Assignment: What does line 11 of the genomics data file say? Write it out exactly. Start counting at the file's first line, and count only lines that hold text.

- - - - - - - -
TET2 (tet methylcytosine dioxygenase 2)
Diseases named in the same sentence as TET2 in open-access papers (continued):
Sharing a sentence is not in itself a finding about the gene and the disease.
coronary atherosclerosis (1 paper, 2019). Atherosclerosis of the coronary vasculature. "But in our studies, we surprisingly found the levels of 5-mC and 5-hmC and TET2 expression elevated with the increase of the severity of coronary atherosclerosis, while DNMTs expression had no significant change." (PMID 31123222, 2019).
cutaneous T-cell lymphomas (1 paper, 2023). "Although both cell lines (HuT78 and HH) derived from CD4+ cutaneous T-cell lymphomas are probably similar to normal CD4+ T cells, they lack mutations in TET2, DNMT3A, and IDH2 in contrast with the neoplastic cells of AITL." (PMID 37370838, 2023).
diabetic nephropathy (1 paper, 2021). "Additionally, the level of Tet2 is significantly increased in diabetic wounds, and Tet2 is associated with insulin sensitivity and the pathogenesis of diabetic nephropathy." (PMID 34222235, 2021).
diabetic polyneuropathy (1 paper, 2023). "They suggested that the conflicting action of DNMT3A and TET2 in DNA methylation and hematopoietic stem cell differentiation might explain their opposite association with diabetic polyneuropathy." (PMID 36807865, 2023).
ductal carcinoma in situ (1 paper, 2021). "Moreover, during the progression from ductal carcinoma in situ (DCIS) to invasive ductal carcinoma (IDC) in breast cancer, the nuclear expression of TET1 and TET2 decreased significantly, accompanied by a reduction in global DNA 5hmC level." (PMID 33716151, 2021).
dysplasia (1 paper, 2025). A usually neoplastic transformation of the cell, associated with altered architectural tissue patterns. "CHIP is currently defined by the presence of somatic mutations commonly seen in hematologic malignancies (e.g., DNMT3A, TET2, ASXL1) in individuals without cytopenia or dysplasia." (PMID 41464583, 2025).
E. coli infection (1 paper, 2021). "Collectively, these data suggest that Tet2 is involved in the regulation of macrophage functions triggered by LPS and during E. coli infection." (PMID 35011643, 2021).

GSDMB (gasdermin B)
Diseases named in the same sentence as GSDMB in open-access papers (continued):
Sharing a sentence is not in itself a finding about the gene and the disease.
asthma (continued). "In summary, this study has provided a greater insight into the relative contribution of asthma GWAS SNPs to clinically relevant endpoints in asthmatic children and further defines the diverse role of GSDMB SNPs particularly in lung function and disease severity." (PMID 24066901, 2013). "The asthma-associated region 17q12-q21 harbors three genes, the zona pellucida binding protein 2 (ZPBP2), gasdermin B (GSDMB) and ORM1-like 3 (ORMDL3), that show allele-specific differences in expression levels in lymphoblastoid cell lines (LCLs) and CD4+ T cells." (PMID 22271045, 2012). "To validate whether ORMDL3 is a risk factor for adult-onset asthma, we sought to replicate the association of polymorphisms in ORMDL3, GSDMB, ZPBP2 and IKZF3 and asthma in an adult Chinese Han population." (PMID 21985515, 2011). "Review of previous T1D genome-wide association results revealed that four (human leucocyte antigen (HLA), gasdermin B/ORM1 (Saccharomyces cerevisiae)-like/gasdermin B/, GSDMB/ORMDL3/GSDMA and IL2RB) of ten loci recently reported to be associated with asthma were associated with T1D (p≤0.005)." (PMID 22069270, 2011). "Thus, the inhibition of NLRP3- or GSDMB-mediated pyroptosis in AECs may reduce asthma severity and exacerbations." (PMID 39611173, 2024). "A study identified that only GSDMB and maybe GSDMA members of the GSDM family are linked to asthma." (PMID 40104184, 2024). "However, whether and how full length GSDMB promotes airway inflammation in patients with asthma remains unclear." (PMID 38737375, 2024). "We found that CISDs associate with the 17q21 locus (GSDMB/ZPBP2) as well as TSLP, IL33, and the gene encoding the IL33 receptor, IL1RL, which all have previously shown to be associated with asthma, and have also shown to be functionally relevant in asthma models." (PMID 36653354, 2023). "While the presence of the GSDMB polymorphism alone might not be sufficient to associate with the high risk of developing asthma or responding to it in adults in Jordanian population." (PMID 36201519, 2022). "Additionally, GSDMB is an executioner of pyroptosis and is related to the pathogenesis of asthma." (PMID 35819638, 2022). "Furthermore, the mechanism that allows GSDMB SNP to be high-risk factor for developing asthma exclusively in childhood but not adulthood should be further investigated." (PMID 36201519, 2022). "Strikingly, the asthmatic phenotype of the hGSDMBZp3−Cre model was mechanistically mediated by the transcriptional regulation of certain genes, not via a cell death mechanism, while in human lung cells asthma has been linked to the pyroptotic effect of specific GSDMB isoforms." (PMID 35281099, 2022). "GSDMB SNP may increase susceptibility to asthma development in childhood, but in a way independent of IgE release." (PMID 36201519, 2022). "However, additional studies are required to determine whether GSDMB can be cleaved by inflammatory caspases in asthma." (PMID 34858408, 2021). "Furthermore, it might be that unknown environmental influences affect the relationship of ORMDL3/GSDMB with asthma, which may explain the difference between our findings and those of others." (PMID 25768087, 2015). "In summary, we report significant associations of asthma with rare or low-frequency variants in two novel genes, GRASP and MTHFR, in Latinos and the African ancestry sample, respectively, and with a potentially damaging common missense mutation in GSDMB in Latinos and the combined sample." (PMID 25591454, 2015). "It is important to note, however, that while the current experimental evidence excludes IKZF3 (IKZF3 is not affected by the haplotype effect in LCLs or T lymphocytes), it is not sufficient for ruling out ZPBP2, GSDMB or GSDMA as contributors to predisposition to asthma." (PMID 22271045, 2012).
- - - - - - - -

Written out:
GSDMB (gasdermin B)